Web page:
Public safety. Industrial wind projects are often built in rural communities, on farms leased to wind developers by farmers, to boost their income. Setbacks from homes and other dwellings, property lines, and neighboring homes and properties are determined by local governments (these vary widely around the world). Toxic smoke from burning fiber composite blades, lubricating oils, and other turbine components are detrimental to the health of people and animals. Turbine blades are currently approaching 288 feet in length (again, composed of glass and carbon fiber composite). When older, fiberglass blades burn, they release tiny airborne particles, which are easily inhaled and deposited in the lungs, irritating the capillaries. Over time, this irritation leads to scarring that causes permanent damage. The National Institute of Occupational Safety and Health cites studies showing that these inhaled particles could damage cellular mechanisms and DNA, which could further promote the growth of cancer cells.3Similar problems arise when disposing of these blades at the end of their lives. Research found that, “Combustion of GFRP (glass fiber reinforced polymer) is especially problematic because it can produce toxic gases, smoke, and soot that can harm the environment and humans. Carbon monoxide and formaldehyde have been reported as residue from thermal degradation of epoxy resin. Another residue is carbon dioxide, which poses concerns regarding greenhouse gas emissions.4 In California, exploded turbine blade pieces were reported to have flown 4,200 feet. Imagine this scenario with flaming blade debris. Further, due to turbine height, fire brigades are unable to reach the flaming gear boxes, nacelles, and enormous blades. Widespread flaming debris is also difficult to contain. Often, the only option is to stand by and watch these fires burn.”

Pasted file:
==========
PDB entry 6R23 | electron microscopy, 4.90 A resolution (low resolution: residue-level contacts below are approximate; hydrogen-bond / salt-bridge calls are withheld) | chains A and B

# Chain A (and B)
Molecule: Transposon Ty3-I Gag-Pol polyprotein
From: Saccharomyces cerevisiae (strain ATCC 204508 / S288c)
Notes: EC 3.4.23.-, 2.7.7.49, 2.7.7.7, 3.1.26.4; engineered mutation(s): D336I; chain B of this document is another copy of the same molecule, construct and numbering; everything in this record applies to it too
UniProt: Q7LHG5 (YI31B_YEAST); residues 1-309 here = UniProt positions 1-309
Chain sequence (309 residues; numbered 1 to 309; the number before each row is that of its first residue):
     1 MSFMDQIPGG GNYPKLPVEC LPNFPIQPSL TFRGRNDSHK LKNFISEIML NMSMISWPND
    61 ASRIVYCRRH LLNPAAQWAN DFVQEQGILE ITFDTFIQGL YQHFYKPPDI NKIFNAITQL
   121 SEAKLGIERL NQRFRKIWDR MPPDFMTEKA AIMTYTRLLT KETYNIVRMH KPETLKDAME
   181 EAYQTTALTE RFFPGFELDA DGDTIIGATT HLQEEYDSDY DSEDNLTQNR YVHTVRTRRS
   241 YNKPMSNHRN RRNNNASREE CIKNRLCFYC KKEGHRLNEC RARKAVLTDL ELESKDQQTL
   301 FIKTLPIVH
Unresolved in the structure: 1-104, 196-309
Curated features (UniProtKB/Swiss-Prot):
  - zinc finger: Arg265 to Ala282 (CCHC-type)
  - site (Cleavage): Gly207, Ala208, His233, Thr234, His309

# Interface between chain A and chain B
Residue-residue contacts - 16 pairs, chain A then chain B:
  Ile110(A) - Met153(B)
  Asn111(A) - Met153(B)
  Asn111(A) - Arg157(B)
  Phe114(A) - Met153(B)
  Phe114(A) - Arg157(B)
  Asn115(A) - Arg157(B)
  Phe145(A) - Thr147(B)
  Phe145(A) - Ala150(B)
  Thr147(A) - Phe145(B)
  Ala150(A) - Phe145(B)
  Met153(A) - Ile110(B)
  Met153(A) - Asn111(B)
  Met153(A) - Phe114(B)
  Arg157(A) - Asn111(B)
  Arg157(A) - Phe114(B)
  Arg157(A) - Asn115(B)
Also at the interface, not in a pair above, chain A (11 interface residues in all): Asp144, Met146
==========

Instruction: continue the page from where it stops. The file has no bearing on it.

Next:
Having written that article, I reviewed multiple turbine fire reports during my research. In doing so, I tried to imagine a turbine fire in Lake Erie during a strong nor’easter. It would likely be impossible to extinguish. The resulting products of combustion, the flying parts including burning blades, the water pollution and debris, possible human injury and more are NOT worth the risk.
In conclusion, I ask that you refuse to allow this project to be built. The risks to animal and human health and safety and to the general health of the Great Lakes is on the line. Our deteriorating ecosystem cannot afford the destruction and devastation that will undoubtedly result.
Principal and Founding Member, Great Lakes Wind Truth